Posted Under: Remodel & Renovate in Los Ranchos, How To... in Los Ranchos  |  May 22, 2012 2:34 PM  |  436 views  |  1 comment
    Frost depth a key factor in structural design

    Q: How do you determine the depth of the deck footings to assure you have gone below the frost line?  I've seen conflicting information. Do you have a reliable resource? --Frank G.

    A: As you can imagine, frost lines vary widely by region. Also, most codes require that your footings be an additional 12 inches below the frost-line depth, as an added precaution against rare deep-freezing conditions. So, your best bet is to simply call your local building department and ask.

    However, if you would like to try to figure it out yourself, there is a good booklet available for free from the Department of Housing and Urban Development (HUD). Go to www.huduser.org. In the search box, enter "Structural Design Loads for One- and Two-Family Dwellings," which will take you to the booklet. It's about 50 pages, in PDF format, so you can read it online or print it out. You can also order a copy from them if you'd prefer.

  • Grab Bars: Proper Installation

    Posted Under: How To... in Los Ranchos, Property Q&A in Los Ranchos  |  May 18, 2012 9:03 AM  |  445 views  |  No comments

    Q: As my parents have gotten older, they have using the  towel bar in their bathroom as a grab bar. Last week someone used the towel bar as a handle and left behind a dangling towel bar and a nice quarter-size hole where the screw used to be.

    Two questions: How do I fix the hole in the drywall, and what's the best way to install a grab bar to make sure it stays put?

    A: Grab bars can do double duty as towel bars, but it doesn't work the other way around. Even the best towel bars just aren't beefy enough. Also, they generally aren't fastened to a stud -- wall anchors are usually the preferred hardware.

    Drywall Repair:

    1. Use a utility knife to cut a 6-inch-square piece of drywall from the damaged part of the wall. Make sure the failed screw holes are in the center of this piece. Try to make a clean cut because you will save this piece and replace it once the wood backing is installed. Don't worry if the piece you remove is too badly damaged. Worst case, you'll have to head down to the big-box store to buy a half sheet or beg a small piece from some damaged goods.

    2. Once you have a hole in the wall, cut a piece of scrap wood a little wider than but not as long, as the 6-inch-square opening. An 8-inch-by-5-inch piece of 1/2-inch plywood will do.

    3. Drill a small hole in the center of the wood and thread a string through it. Knot the string or tie a nail or metal washer to it so that the string can't be pulled out.

    4. Once this backing is prepared, apply construction adhesive around the edges of the plywood and, using the string, pull it securely against the back of the wall.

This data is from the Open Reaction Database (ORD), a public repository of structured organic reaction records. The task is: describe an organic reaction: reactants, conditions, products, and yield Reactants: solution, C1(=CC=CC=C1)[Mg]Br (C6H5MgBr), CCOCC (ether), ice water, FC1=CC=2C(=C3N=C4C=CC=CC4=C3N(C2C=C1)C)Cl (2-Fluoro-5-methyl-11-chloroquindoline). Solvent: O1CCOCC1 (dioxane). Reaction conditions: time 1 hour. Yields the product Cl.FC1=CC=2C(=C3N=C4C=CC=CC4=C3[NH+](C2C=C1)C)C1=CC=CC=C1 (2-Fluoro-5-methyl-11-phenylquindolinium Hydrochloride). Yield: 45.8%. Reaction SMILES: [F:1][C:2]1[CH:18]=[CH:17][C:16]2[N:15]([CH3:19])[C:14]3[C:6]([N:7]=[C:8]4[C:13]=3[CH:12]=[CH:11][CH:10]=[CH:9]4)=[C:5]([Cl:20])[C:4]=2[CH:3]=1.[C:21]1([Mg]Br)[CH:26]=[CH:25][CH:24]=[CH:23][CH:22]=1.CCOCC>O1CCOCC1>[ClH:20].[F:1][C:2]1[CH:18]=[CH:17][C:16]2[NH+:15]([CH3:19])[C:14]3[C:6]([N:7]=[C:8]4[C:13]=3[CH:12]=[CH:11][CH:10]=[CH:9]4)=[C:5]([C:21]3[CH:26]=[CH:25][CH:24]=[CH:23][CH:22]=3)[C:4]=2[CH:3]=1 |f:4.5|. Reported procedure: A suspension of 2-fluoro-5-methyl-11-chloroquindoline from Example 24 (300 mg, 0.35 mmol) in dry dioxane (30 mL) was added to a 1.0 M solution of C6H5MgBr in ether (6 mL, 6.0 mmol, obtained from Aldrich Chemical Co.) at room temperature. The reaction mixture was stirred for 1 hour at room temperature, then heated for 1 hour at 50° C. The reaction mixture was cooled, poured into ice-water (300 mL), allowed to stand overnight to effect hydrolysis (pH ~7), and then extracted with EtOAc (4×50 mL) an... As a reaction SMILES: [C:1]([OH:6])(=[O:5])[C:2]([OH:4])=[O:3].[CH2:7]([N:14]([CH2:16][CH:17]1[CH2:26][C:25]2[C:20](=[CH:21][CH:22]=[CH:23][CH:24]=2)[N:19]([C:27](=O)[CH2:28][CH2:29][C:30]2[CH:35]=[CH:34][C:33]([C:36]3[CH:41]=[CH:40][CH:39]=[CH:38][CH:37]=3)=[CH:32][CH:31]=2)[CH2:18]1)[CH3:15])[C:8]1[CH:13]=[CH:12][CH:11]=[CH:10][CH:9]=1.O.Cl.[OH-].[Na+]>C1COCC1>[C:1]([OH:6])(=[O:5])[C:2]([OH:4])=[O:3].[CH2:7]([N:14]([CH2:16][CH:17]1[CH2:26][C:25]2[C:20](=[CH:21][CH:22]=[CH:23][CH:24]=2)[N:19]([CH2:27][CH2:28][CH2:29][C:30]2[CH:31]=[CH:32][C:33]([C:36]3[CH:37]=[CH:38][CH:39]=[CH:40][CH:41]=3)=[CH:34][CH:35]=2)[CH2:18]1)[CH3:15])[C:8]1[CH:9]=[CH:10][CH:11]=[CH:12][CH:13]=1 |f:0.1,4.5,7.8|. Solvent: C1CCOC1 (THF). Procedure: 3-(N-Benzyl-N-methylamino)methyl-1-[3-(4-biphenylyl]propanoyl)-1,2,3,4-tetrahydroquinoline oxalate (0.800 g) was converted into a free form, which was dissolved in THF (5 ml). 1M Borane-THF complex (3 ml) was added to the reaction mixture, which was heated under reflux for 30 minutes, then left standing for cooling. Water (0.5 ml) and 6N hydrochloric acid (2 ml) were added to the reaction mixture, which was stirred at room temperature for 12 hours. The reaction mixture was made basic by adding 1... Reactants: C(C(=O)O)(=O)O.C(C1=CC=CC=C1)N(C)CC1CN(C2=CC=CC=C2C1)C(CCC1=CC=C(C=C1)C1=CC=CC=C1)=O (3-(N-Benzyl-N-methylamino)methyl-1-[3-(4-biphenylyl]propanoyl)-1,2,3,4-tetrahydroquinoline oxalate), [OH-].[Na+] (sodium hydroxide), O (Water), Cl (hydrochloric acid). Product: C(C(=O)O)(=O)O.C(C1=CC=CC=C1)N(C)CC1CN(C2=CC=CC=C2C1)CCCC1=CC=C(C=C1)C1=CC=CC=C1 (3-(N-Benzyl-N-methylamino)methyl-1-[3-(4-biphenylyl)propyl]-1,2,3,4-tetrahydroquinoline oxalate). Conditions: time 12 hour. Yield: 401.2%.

5. While holding the backing in place, drill a couple of pilot holes through the wallboard and into the plywood. Then secure with 1-inch drywall screws, making sure they are countersunk. While it's possible to do this by yourself, a helper will make things go more smoothly.

    6. After the construction adhesive dries -- 24 hours to be safe -- glue the piece of drywall you saved to the plywood backing.

    7. Tape the joints with drywall tape and finish the patch with joint compound. It will take at least three coats of joint compound to properly finish the job.

    8. Sand, texture to match and paint.

    We realize that this seems like a lot of steps and a lot of time waiting for glue, joint compound and paint to dry, but if you fix it this way, no one will ever have to fix it again -- providing it's not used as a grab bar.


    When installing grab bars we have three words for you: Find a stud. Grab bars, whether attached to drywall or a tiled tub and shower, need to be rock solid. We've seen them installed with metal toggle bolts, and although they seem sturdy enough, we just don't trust them.

    Bill has just finished a total bathroom remodel, and since he's not getting any younger, grab bars are part of the design. Because all his walls will be open, the job will be easy. His plan calls for 2-by-8-inch blocking between the studs around the entire room, beginning at 30 inches from the floor. That way, when the drywall is up and the tile is in and grouted, he can place the grab bars just about any place he wants and be sure of hitting solid backing.

    If we were in your shoes, we wouldn't want to open up the walls. If the grab bar doesn't hit studs on both ends, we suggest that you angle it upward so that the fastening points are 16, 32 or 48 inches apart. (Remember, in standard construction, studs are 16 inches from center to center.) Plumb and level isn't important. It's all about safety.

    Designer grab bars are now available.  Check these ones: Gatco 851 Latitude II 12-inch grab bars.